Press Coverage and Team Trump’s Coup Talk
Or, more accurately, the lack thereof.
Over the weekend I noted two stories about highly disturbing conversations about actions that can only be characterized as coup-plotting (or, at least, coup fantasizing). The first was a clip of Michael Fynn on Newsmax actually suggesting a military coup to rerun the election in some states. The second was an NYT report about possibly using DHS to seize voting machines.
Let me note that I use the term “fantasizing” above not to downplay anything, but rather to simply note that for a coup plot to have any reality to it, the actors needed to pull off the coup, e.g., the military, DHS, etc., would have to actually have actors willing to help. As best I can tell, only Trump inner-circle types are willing to even discuss this stuff. People like Flynn, Giuliani, and Sidney Powell have all demonstrated themselves to be either delusional, grifters, or both. Dangerous fantasies are still dangerous, even if they have no real chance of happening.
Also, let me note that I have been part of the “not a coup” side of the semantic argument up to this point, so for me to start throwing around terms like “coup plot” and such is not hyperbole (and don’t let the title of my second post linked above (“Coup Plotting II: The Giuliani Boogaloo“) be interpreted as flippancy about the situation and think of it mores as gallows’ humor.
This situation is serious and the only comfort (and an important one) is that there is no path for a successful coup (hence my usage of “fantasizing” above). But let me be clear: to have a sitting president have a meeting in the White House wherein he entertains extralegal activities as a means of staying in power is a blight on our history no matter how low the probabilities of success might be.
I would note that the Flynn story, despite being simply a clip from Newsmax, is more disturbing than the NYT piece only because he is openly discussing a coup on video. There is no ability ro dismiss this as being the fruit of anonymous sourcing. He is not even being coy, but is saying the quiet part out loud. And the fact that he and his attorney (Powell) have been part of these meetings at the White House gives credence to the anonymous sources about the content of those meetings.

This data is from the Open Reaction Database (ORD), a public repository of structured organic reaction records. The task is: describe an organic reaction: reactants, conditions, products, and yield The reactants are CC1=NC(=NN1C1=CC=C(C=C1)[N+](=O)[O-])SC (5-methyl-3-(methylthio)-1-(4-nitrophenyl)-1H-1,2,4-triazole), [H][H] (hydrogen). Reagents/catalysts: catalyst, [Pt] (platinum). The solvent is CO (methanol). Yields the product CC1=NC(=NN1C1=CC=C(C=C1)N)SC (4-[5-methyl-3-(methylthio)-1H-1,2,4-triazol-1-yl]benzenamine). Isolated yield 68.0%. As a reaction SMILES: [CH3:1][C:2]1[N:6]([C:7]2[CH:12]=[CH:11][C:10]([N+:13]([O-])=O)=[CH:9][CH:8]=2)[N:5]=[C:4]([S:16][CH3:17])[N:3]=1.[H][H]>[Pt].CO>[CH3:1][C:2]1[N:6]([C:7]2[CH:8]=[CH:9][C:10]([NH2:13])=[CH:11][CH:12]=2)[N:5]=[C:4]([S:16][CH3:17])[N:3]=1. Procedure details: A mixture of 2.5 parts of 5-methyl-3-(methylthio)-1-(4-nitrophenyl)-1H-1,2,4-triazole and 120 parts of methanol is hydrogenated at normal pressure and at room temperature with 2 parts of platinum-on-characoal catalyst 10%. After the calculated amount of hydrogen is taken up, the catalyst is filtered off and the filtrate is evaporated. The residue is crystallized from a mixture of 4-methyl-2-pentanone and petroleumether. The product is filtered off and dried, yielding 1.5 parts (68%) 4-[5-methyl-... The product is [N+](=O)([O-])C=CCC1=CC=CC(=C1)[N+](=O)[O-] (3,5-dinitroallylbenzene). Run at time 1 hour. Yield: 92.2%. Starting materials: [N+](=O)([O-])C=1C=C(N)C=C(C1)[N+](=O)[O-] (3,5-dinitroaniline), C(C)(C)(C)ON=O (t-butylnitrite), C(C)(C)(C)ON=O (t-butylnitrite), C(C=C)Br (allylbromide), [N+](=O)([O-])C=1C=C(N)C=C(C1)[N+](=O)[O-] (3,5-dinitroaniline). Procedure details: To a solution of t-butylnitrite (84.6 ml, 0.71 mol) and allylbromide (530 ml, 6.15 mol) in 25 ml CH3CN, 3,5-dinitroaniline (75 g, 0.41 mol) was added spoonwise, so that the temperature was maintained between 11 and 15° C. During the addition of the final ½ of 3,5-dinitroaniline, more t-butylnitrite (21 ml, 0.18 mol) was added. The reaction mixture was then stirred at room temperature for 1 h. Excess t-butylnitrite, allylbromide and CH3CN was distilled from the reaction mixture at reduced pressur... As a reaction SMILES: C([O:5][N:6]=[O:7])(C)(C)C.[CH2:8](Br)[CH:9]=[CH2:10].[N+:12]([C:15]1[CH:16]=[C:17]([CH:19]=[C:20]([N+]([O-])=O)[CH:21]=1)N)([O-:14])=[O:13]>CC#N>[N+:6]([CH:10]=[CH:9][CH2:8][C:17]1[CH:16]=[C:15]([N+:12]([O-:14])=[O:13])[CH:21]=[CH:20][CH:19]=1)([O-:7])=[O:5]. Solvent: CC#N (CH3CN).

As such, the lack of urgency in reporting on this subject is disturbing. I noted the buried lede in the NYT piece in my post on Sunday (again, the notion that Trump considered/is considering naming Sidney Powell to be a special counsel is nuts and newsworthy, but it pales in comparison to the notion that Giuliani called DHS, perhaps at Trump’s behest, to discuss seizing voting machines).
All of this is preface to say that I agree with Eric Boehlert’s piece criticizing the NYT, and the pres in general, for their coverage of this story: Trump plots martial law from White House — the press shrugs.
Incredibly though, the Times did not run its martial law story on page one on Sunday. Instead it was tucked inside on page 28. (It was also buried on the paper’s website.) Additionally, the military coup aspect of the report — the fact the President of the United States might want to enlist armed players to destroy free and fair elections — wasn’t even included in the Times headline, or in the lede of the story.
It’s like the Normalizing Olympics — the press has spent four years turning often-seditious Trump behavior into 800-word stories that run on page 28.
The Times was not alone in basically shrugging a White House meeting that has likely never taken place in American history before. On Sunday morning, the Washington Post homepage included no mention of Trump considering the idea of imposing martial law. I couldn’t find a single major newspaper that ran the story on the front page over the weekend.
The piece goes on to note the lack of interest displayed on the Sunday Shows about any of this.
I recognize that the story in the NYT needs additional confirmation and reporting, but treating this as just another day in the life of Trump is, as Boehlert calls it, “the Normalizing Olympics.” This kind of activity cannot be treated as normal or a passing example of Trump being Trump. At a bare minimum, we need to be fully apprised of what it looks like when an emotionally stunted amateur is allowed into office and what can happen when he surrounds himself with loony sycophants. Moreover, we need to think through what might happen when a competent authoritarian with less loony sycophants sits behind the Resolute Desk.
Boehlerty correctly concludes:
All through Trump’s unprecedented crusade against democratic elections the press, time and again, has refused to acknowledge the severity of his actions and the deep Republican support he enjoys when he attacks the democratic process. It’s sadly fitting that after four years of failing to call out Trump, much of the press downplayed the White House talk of martial law. The normalizing never stops.
I know we all just want to move on. I know that reporting on Trump is exhausting and that we are in the time of the year wherein people are taking time off, but this is all very serious and demands more attention than it is getting.
Need I remind the Washington Post of their masthead slogan, “Democracy dies in the dark”? I guess I do.
Meanwhile, add these stories to the mix:
I know we are all tired of Trump at this point, but we need to stay focused, as 30 days is a lot of time to do a lot of damage.